Rights and duties

One thing necessary to know is that every right brings with it an obligation of a double sort: when one man has a right other men are under an obligation to respect it, and, in a more subtle sense, when a man has a right he is thereby laid under a social obligation to employ it for the general good.

Absolute freedom is not possible, and we only frustrate ourselves if we yearn earnestly for it. It can never be allowed, in business or in the professions or in any other aspect of life, that members of society should do as they please. We have the right to speak freely, to worship freely, to choose our work freely, to select our political leaders freely: but these rights carry with them the obligation to speak, to worship, to choose and to select wisely.

To assure society of general adherence to the necessary rules of duty, we have governing principles like the British North America Act, the Criminal Code of Canada, and the rules of fair play in sports - things that are our social way of saying that might does not make right, that minorities and erring people and individuals are, in our way of life, important.

Because human behaviour is so complex, no book of rules can hope to regulate all of it in detail. Our laws attempt to lay down broad maxims and to govern certain special types of behaviour that experience has shown are likely to do particularly hurtful damage.

When one of these laws is taken out of the statute book on to the floor of a court, social sense and clear intelligence and upright reasoning need to be applied by the authorities. In a good society, a court of law would not be an arena wherein lawyers battle for conviction or acquittal, but a forum in which counsel co—operate with the bench to see that justice is done.

A sense of values

Every civilized man desires the richest and fullest life obtainable. To attain it he needs to learn to think and to feel and to discriminate, to develop himself as fully as his environment allows, to express himself in ways that contribute to his social satisfaction, to permit his intellect to play freely around every significant event and idea, and to allow his emotions to respond fittingly to all stimuli.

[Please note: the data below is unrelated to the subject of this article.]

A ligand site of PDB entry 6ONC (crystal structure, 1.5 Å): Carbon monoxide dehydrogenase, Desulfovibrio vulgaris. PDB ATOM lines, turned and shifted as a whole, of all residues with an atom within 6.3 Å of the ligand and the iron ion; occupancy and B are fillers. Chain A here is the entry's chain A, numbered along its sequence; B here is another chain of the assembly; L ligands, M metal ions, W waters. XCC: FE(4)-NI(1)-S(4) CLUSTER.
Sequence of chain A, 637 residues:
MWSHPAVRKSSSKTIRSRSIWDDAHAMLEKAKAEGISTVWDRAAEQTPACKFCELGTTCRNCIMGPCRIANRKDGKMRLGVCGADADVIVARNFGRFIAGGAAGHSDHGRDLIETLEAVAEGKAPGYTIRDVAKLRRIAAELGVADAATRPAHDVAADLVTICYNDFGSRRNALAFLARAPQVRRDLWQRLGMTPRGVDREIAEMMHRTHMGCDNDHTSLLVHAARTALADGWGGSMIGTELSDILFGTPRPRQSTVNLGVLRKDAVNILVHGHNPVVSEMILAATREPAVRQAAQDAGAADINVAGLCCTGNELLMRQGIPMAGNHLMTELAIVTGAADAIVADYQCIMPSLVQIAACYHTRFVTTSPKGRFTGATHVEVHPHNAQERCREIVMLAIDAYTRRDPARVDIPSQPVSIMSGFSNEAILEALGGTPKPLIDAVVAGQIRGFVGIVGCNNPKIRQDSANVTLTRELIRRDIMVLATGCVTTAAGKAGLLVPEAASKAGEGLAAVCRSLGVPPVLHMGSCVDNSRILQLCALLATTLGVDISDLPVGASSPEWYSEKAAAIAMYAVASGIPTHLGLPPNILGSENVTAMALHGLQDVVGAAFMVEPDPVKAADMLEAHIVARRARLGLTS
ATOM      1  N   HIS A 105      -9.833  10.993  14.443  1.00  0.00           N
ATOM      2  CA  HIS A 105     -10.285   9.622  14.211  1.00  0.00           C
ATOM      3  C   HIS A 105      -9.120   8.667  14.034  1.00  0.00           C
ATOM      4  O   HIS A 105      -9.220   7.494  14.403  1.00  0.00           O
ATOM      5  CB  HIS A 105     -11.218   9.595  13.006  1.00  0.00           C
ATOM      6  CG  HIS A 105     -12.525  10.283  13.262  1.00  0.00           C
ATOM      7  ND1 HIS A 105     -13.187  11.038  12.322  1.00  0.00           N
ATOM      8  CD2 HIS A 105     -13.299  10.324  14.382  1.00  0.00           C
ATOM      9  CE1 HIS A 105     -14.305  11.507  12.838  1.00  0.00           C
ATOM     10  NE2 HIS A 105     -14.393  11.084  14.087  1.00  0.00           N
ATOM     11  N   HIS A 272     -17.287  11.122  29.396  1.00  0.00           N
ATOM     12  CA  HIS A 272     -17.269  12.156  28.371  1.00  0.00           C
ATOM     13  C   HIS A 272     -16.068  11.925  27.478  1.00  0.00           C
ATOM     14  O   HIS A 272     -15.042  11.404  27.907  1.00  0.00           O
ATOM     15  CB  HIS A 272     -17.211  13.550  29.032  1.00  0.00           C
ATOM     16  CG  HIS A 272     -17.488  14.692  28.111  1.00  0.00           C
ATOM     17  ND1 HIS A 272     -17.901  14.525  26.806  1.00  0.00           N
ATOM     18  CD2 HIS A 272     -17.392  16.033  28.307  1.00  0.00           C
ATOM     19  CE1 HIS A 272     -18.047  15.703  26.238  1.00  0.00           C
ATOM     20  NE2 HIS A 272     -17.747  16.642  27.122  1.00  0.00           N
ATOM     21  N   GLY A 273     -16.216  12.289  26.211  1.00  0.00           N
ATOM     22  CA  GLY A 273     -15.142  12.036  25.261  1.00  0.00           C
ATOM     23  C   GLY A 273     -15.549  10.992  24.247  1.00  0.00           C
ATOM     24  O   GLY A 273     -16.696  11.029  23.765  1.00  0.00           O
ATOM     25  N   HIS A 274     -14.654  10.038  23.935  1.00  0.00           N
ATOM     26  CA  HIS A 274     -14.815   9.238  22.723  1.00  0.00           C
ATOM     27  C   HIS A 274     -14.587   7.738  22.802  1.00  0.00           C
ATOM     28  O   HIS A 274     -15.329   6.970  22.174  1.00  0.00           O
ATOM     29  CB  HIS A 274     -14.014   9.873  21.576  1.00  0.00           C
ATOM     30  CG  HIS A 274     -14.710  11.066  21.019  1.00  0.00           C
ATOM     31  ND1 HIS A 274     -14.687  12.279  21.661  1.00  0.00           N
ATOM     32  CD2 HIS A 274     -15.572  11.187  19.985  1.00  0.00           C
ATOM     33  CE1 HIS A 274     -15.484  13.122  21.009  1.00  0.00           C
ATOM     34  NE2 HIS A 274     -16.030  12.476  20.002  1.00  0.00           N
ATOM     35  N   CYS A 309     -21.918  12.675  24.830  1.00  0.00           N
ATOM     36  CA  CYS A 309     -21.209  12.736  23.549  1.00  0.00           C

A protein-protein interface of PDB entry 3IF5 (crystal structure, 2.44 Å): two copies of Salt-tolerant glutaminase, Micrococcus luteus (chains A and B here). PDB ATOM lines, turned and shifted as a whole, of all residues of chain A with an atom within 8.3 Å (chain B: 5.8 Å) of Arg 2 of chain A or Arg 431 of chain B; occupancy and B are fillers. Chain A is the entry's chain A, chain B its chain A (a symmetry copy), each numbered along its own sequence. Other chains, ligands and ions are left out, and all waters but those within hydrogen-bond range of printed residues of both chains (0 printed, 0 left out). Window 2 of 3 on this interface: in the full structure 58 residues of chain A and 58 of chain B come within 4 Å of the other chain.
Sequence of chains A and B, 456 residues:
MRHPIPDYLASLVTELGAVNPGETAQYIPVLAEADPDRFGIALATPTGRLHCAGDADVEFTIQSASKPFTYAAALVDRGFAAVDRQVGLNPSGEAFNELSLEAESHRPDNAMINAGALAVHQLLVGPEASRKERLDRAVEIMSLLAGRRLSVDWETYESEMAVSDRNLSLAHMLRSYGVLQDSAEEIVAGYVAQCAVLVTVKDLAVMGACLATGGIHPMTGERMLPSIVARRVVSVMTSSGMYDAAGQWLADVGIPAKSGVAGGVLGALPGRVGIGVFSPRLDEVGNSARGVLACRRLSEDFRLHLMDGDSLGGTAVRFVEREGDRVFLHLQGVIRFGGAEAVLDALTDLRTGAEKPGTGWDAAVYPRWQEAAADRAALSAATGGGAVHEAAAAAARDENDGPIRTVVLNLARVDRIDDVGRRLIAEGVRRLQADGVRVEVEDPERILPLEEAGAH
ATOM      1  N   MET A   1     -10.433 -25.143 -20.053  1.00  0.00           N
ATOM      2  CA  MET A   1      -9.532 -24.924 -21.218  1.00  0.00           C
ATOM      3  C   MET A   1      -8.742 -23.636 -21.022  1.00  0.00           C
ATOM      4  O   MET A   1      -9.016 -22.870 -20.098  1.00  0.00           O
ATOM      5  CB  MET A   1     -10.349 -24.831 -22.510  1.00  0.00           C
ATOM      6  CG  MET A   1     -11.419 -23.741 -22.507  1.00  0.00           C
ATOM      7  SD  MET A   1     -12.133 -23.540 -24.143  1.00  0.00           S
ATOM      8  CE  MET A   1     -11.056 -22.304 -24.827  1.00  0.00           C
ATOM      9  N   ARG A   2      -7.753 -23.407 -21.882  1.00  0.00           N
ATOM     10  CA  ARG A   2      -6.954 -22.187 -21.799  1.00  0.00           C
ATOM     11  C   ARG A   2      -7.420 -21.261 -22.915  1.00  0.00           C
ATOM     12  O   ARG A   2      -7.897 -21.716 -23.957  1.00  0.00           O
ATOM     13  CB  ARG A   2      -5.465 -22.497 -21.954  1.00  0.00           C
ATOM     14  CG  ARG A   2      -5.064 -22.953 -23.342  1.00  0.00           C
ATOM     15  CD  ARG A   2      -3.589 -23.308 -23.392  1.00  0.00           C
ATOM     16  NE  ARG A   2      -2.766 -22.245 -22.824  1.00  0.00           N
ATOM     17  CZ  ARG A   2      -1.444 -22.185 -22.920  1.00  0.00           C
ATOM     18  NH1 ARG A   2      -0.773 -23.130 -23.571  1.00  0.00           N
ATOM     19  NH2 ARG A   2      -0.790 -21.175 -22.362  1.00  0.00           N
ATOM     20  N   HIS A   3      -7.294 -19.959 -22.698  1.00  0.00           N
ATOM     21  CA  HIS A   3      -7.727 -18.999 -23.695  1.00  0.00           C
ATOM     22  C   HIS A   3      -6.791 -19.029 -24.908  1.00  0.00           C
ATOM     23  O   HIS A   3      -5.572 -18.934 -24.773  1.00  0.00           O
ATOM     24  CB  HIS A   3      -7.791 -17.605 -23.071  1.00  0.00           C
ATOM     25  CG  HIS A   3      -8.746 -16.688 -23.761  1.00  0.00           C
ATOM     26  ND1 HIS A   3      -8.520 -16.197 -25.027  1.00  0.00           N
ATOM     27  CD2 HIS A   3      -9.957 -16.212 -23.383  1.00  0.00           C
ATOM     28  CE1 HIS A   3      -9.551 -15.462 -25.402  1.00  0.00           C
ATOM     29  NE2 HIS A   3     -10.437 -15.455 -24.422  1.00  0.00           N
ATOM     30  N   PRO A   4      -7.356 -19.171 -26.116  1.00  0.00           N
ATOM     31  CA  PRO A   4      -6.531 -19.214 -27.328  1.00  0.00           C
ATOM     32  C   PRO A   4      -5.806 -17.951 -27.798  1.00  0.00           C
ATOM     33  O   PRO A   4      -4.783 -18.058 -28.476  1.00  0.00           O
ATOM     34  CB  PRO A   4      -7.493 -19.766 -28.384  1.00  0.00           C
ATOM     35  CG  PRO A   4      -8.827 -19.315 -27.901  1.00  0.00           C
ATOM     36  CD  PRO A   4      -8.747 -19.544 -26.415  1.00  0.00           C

Clive Bell, writing in his book Civilization (Pelican), put it this way: "Sweet reasonableness and appropriate seriousness were the qualities that distinguish Greek life, thought and art: the one is Reason, sweetened by a Sense of Values; the other a Sense of Values, hardened and pointed by Reason."

This could be taken as an all—inclusive prescription for attainment of social sense. From these primary qualities may spring a host of secondaries, like tolerance, intellectual honesty, good manners, a dislike of vulgarity, freedom from superstition and prudery, a taste for truth and beauty, detestation of brutality, desire for a liberal education, and a fearless acceptance of the good things of life.

Only by grasping such a handful of civilized qualities as we can, and holding them tight, may we hope to become members of a good society.

Understanding people

One of the bases of social sense in business or private life is an understanding of people. There are few gifts that one person can give to another as rich as understanding, and there are few necessities so vital.

We cannot imagine two departmental managers working successfully at arm's length on a project, particularly if they are highly creative people whose self—expression through their work means more to them than bread—and—butter. They need to know each other's nature, desires and interests, so as to win and give a sympathetic response to overtures and suggestions.

It can be vastly perplexing if, when we are engaged on work that requires co—operation and joint action, we come up against a personality we have not studied.

In a special issue of the American Journal of Sociology a few years ago, devoted to a study of "Misunderstandings in Human Relations", attention was drawn to the tendency of introverted (contemplative) and extroverted (activistic) personalities to misinterpret each other because they are unable to understand that they see different meanings and objectives in life.

Examples will readily occur to business men from their own experience of how two men, locked in responsibility for some plan or job, flared up and parted and perhaps ruined the job, just because of this unfortunate misunderstanding. One man thought the other a busybody; the other thought his harness—mate was a dreamer.

Social sense in a situation like this does not consist in ignoring differences, but in getting to understand them. Study may be needed, reading a book or two, perhaps talking with a psychologist or a psychiatrist, but certainly a frank talking it out with the men concerned.

Customs and manners